“I paint on black because painting is not representing a light that is and that’s all, but rather participating in the light that is becoming out of the darkness.”  

— William Congdon

“The Sabbath of History: William Congdon, with Meditations on Holy Week,” by Joseph Ratzinger (Knights of Columbus Museum, $45), is a catalog on the work and reflections of painter William Congdon (1912-1998).

Congdon, an abstract expressionist and a convert, came to see the crucifix as his one — as the — subject. In 1961, he observed: “Our every experience finds its apex, its substance, and ultimate meaning in the death and Resurrection of Christ, whose image is the Cross (instinct crossed by the spirit). For this reason, every subject that takes me to paint sooner or later reveals, better still becomes the Cross of Christ. … Now, without looking for inspiration elsewhere, I always paint the Crucifix, because in it lies everything I have seen and lived so far until I have painted, and everything I shall ever see in the future; sum of yesterday and prophet of tomorrow: death and Resurrection.” 

The catalog (available for free at Internet Archive) was compiled to accompany a 1998 exhibition of Congdon’s paintings at the Knights of Columbus Museum (now the Blessed Michael McGivney Pilgrimage Center) in New Haven, Connecticut.

The museum paired Congdon’s paintings with new English translations of Father Ratzinger’s meditations on Holy Week and reflections on the “Origins of My Meditations on Holy Week” in such a way as to bring hope “especially near in the hour of silence and darkness” surrounding the crucifixion.

Congdon and Father Ratzinger never met, but the paintings and meditations beautifully complement each other.

Of the Crucifixion and Resurrection, Father Ratzinger wrote: “The image [the disciples] had formed of God, into which they tried to force him, had to be destroyed so that they could see heaven above the rubble of the destroyed house, so that they could see him who always remains infinitely greater. We needed the darkness of God, the silence of God.”

Born and raised by a wealthy family in Rhode Island, Congdon studied English literature at Yale, worked for a year during World War II as a volunteer ambulance driver, and in 1948 moved to a cold-water flat in the Bowery.

“This was the first time I was alone and solely responsible for my life, which now I began to create in my first paintings,” he later wrote.

His first show, at the prestigious Betty Parsons Gallery in 1949, included some of the many drawings he had made during the war, among them of the liberation of the Nazi death camp at Bergen-Belsen.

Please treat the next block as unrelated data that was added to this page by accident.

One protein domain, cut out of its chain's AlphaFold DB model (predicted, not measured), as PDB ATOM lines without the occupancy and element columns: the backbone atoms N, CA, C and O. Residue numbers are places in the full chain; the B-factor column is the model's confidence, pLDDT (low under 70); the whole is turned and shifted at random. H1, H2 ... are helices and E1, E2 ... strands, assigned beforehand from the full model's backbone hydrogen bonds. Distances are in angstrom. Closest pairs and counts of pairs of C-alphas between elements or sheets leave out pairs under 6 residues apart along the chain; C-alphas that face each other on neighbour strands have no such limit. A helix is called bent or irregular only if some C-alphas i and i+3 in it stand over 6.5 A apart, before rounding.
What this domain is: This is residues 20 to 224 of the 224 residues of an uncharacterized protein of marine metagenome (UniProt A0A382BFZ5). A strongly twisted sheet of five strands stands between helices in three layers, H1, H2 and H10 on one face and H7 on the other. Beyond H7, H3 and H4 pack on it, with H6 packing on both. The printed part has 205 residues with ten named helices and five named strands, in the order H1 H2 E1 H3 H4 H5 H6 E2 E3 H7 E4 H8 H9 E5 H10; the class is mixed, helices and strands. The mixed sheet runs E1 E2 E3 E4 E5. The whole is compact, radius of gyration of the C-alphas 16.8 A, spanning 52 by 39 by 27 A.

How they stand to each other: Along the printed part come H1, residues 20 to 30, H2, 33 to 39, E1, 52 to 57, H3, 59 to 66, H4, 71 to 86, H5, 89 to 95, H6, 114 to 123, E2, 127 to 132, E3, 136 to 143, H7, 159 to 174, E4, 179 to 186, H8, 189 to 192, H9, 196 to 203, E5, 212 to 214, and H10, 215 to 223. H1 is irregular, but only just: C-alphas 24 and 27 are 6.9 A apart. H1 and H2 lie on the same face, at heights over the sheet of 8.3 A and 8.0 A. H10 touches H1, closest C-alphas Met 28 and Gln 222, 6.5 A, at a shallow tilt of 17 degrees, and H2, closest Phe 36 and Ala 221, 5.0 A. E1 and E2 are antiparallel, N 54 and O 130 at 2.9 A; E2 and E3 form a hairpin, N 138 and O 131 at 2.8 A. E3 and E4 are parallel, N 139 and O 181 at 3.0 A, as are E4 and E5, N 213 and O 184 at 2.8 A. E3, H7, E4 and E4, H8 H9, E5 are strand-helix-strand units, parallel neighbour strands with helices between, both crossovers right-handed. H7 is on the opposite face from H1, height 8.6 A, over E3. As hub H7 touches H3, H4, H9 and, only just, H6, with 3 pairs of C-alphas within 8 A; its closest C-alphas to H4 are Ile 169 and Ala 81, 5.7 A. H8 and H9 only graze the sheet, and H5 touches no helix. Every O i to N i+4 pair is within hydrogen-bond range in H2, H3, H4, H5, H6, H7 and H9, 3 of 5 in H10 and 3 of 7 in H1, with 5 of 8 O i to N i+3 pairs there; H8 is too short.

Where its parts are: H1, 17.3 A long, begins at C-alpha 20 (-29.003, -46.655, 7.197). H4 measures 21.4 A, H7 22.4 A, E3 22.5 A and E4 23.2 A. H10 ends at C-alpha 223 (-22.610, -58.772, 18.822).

As for the paintings — thickly impastoed urban landscapes often incised by awls — Congdon wrote: “Black abstraction of the city on lead. The sun is usually chartreuse and violet (or orange).’

He was anointed “A Remarkable New U.S. Painter” by Life magazine in 1951.

While continuing to show in New York, he moved to Venice.

His paintings lightened, became gilded with luminous grays, touches of gold and pale green, the vibrant saffron of warming fires.

“The orange moon that had risen above my fear-ridden vision of New York,” he wrote, “became the golden basilica of S. Marco to which I had access.”

He also began to travel frequently. On his first trip to Assisi, in 1951, he was transfixed by the Byzantine crucifix in the convent of San Damiano before which St. Francis was said to have been praying when he received the commission to rebuild Christ’s church.

He converted to Catholicism in 1959, effectively committing professional suicide, and lived the next 20 years in Assisi and Subiaco, increasingly focused on the crucifix.

“The joy and the peace gained through daily Mass and Communion with Christ released me from tension,” Congdon noted. “His love, which transcended my own limited and carnal sentiments, led me to a freedom in which I was constantly renewed in body and in spirit.” As he journeyed in the ’70s to Calcutta, Dakar’s former slave ports, and other sites of extreme poverty and sickness, his paintings came to reflect “an inner state of physical and redemptive suffering.”

His portrayals of the Crucifixion had heretofore featured roughly recognizable T or Y shapes, the rough white figure of Christ slumped against a dark background.

Of his 1974 painting “Crocefisso No. 90” (Crucifix), Congdon wrote: “It is all flat squashed by lava flow, but trampled as if the traffic of ‘sin’ had crossed over it for or since all eternity, until the body, what was body, became a stain. It is the road of Bombay, it is the world that continually tramples Christ under. The tar of the road became Christ who became tar in order to let himself be flattened until he flowed in the fire of love, beyond any boundary. He flows everywhere, and even more in the splinters of the ashes like a bombardment of hate. It is everything: sin without limits. And yet, under and through the ‘flow,’ his shape remains, the image that redeems.”

The image that redeems; the image that keeps us at our post when Holy Week fades from memory and we, too, are tempted once again to trample Christ.

Congdon lived the last 20 years of his life in the Milanese countryside, his studio adjacent to a Benedictine monastery, and painted up to a few days before his death at 86.